Such is another example of Jinta’s courage, sticking up for his friends even in the face of possible mockery, knowing that his outburst will likely convince no one of anything beside of what they already believed: Jinta’s a weirdo. Despite Jinta’s previous fall from grace and obvious social hang-ups, his halting attempts to protect and support the old members of the group reveals how he hasn’t shaken his role as the fearless leader.

Anjou, while flattered by and grateful for Jinta’s defense, still gets annoyed when his comments about her start revealing how well he knows her, especially when he starts explaining how she’s really a nerd at heart. It’s a reminder that her current public persona is something artificial—something that could be said for most of the cast

A more interesting aspect to it all is how Jinta seems genuinely upset that no one pays attention to him; even before he uses his past in Anjou’s defense, he’s upset about how he’s being ignored. Just as when he got angry at his father for not scolding him for being a shut-in, or Anjou was disappointed when Tsurumi didn’t harangue her a few episodes back, this event hints at a deeper truth that people who are doing or have done something wrong sometimes want to be called on it. In the same way, Matsuyuki’s humiliation last episode is something that he needed to heal.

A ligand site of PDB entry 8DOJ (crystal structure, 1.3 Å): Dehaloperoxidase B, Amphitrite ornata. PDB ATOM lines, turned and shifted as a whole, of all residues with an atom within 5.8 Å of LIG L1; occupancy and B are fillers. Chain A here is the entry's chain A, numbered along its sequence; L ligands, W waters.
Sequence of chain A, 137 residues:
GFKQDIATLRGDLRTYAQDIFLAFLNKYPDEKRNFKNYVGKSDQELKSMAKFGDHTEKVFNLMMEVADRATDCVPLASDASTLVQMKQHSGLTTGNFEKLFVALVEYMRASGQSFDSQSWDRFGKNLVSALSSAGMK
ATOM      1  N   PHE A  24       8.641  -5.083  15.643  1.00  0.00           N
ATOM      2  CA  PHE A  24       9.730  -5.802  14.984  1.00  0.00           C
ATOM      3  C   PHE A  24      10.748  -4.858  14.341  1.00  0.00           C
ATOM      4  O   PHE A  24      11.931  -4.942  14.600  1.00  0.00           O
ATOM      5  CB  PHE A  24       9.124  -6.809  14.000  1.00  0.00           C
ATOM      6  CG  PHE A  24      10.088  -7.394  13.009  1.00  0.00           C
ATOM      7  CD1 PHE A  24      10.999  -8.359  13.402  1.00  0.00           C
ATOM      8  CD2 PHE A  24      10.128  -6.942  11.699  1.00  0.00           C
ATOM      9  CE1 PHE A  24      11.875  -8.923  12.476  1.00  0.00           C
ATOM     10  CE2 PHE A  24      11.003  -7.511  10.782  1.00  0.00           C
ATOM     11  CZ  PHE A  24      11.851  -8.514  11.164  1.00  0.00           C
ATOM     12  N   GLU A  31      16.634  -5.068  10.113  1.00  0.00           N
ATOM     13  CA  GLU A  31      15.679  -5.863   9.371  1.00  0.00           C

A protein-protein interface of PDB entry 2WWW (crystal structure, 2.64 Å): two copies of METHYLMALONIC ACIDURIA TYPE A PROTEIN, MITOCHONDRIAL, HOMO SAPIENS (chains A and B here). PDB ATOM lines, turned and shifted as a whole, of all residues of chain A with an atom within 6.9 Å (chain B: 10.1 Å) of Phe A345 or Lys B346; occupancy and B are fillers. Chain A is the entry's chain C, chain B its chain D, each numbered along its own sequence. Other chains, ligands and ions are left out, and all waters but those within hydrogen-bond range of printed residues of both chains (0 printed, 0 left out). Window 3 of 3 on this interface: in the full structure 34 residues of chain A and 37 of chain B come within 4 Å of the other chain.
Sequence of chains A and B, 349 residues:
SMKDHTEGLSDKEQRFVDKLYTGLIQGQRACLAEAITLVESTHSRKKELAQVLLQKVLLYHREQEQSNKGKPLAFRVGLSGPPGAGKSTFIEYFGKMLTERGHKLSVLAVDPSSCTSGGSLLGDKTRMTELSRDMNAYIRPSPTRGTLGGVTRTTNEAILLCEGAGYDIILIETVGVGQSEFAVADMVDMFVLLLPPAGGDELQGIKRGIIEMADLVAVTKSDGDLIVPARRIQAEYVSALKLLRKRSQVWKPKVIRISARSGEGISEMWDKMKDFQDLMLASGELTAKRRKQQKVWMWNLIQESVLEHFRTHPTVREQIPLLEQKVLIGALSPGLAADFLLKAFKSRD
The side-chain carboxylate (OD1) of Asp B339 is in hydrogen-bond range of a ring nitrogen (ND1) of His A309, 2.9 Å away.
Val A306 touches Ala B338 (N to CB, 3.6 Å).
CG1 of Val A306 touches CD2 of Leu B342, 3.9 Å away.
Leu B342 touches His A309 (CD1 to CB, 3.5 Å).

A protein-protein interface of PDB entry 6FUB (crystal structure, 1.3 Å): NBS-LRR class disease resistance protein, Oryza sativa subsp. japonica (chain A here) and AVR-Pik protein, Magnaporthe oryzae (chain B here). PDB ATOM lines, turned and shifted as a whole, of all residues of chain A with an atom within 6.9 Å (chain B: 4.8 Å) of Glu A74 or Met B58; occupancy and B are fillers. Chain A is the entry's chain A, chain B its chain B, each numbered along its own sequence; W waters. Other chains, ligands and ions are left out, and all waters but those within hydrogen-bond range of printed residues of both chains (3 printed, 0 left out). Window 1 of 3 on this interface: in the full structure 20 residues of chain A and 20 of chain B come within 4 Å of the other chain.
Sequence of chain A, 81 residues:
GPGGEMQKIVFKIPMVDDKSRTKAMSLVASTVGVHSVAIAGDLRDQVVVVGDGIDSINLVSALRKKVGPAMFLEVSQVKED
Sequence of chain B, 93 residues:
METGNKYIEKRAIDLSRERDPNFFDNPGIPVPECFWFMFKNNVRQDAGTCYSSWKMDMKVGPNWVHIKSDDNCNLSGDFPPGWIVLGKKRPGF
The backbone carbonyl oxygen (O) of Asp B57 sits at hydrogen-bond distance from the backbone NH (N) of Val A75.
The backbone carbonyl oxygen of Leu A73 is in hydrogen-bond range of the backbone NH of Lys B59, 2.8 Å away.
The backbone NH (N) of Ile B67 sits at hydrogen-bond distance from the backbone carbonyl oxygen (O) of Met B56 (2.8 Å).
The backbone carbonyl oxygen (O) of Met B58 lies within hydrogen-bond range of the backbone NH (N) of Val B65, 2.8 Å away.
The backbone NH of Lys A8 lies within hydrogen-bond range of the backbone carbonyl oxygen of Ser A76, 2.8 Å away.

As much as there are things we’d prefer to see forgotten, remembering them, and having others remember them, is an important part of growing up. Our memories are what make us who we are, and other people’s memories of us is a way we know people care for us. This comes out in a completely different way with Menma, who has slowly been realizing that her memory is a open wound for her friends.

Poppo, Jinta, and Anjou visit Menma’s house to try to find hints of what her wish could be. One thing Memna doesn’t wish for is for her mom to be so sad, which is unfortunate since that appears her default state

When Menma learns that Jinta went to her house, she’s enraged, or as close to enraged as Menma ever gets. She knows her mother is constantly weighed down with the memory of her lost daughter, and doesn’t want anything to intensify those memories. Others might want for embarrassing memories to be forgotten to protect themselves; Memna wants to be forgotten entirely, to protect others.

Jinta calls her out on sublimating her own desires for the sake of others, which apparently was always a problem for her. Menma just a few days prior was begging her friends not to forget about her, so Jinta knows what she really wants. But her guilt about causing pain to those she loves makes her want to take it all back.